In recent weeks, decision-makers have given signals that promise improvements for the creative industry in both the short and long term. The solutions include the proposal of a working group set up by the Ministry of Education and Culture for an exit plan for events, as well as the initiative of the Finance Committee to revise the unemployment security of creative workers. The desired two per cent of the EU’s recovery funding is being allocated to culture, to be distributed through the Sustainable Growth Programme for Finland.
At the same time as new solutions are being developed to secure the future of the creative industry, existing ones must also be taken care of. Copyright legislation relevant to the industry needs to be updated to meet today’s needs, and the well-functioning model of compensation for private copying needs to be taken care of.
The creative economy is backed by copyright
Copyright makes it possible to earn a living and do business with creative work. Copyright, which protects the results of creative work, is one of the cornerstones of the creative economy. It is therefore essential that the creative industry is supported by well-functioning and up-to-date copyright legislation. Without it, creative professionals working in culture, information and entertainment would be at a significant disadvantage.
At its best, a reform of the Copyright Act could give the coronavirus-afflicted industry confidence in and hope for the future.
An update to the Copyright Act is currently under regulatory drafting. The reform takes into account the EU directive on copyright and related rights in the Digital Single Market, approved in 2019. The aim of the directive is to modernise EU members’ legislation to respond to the new uses of works, improve the position of copyright holders in the online environment and ensure a level playing field in the digital market in the EU.
At its best, a reform of the Finnish Copyright Act could give the coronavirus-afflicted industry confidence in and hope for the future. The legislator can contribute to making it possible to continue making a living with creative work in Finland in the future.
However, to realise this, the majority of the well-prepared EU directive must be included in Finnish legislation verbatim. When there is a choice, copyright agreements must be recorded in the legislation instead of restrictions.
Compensation for private copying supports creative work
When making decisions about coronavirus grants and other support measures for the cultural sector, it is a good idea to keep in mind the resources that are already being channelled to the creative industry. If they are not taken care of, the end result is a situation in which new millions of euros are being directed to the industry while the existing ones are being eliminated.
Compensation for private copying is direct support for the industry. Additionally, supporting new works creates work opportunities for creative professionals and diversifies the selection of cultural content.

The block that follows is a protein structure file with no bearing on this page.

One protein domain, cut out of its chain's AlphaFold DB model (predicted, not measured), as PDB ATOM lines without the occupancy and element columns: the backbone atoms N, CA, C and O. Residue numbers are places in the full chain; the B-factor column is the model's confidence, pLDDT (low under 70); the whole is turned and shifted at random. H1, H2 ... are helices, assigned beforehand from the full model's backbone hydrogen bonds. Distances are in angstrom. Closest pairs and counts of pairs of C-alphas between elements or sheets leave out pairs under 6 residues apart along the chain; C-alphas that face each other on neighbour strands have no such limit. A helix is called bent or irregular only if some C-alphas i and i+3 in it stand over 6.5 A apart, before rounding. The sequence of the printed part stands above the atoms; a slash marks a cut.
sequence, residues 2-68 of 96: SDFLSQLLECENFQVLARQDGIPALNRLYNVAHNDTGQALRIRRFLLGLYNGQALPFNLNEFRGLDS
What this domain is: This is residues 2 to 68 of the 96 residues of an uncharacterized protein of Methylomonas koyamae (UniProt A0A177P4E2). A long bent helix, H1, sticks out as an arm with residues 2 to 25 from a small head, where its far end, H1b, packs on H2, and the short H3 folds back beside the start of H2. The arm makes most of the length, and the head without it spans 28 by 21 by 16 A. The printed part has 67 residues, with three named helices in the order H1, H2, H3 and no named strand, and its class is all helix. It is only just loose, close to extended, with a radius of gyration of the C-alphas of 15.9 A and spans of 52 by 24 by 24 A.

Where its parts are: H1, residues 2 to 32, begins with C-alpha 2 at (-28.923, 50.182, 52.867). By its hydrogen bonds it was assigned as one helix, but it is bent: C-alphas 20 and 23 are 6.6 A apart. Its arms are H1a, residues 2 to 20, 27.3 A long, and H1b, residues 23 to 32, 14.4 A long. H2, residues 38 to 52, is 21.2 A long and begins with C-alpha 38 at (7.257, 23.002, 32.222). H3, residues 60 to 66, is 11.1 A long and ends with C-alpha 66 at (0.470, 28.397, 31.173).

Compensation for private copying is a compensation required by law to the copyright holders of works for having their works copied for private use. At its current level, the compensation totals EUR 11 million per year. The funds paid from the state budget are directed to the creative industry through copyright organisations, among other means.
In 2020, Kopiosto received EUR 5.7 million in compensation for private copying to distribute as compensation for the private recording of audiovisual works. We paid EUR 3.1 million of this amount directly to authors and performers in the audiovisual industry. Every year, approximately 6,500 creative workers receive these payments from Kopiosto.
Through the Promotion Centre for Audiovisual Culture AVEK, which is a part of us, we directed EUR 2.6 million to support diverse Finnish culture. AVEK uses these funds to enable the creation of over 140 new films and media artworks every year.
Works supported by AVEK that were completed last year include e.g. the documentary Aalto directed by Virpi Suutari, Antti Holma’s short film Kill Anneli and Maija Blåfield’s award-winning experimental documentary The Fantastic.
Indeed, compensation for private copying is not only fair compensation to the author for the use of their works, but also direct support to the industry. Additionally, supporting new works creates work opportunities for creative professionals, allows new talent to enter the industry and diversifies the selection of cultural content.
I remind the decision-makers: When creating long-term solutions to support culture, remember to include the responsible development of legislation most relevant to the creative industry and the preservation of existing, well-functioning support systems.
– Valtteri Niiranen, CEO of Kopiosto
Photo: Riitta Supperi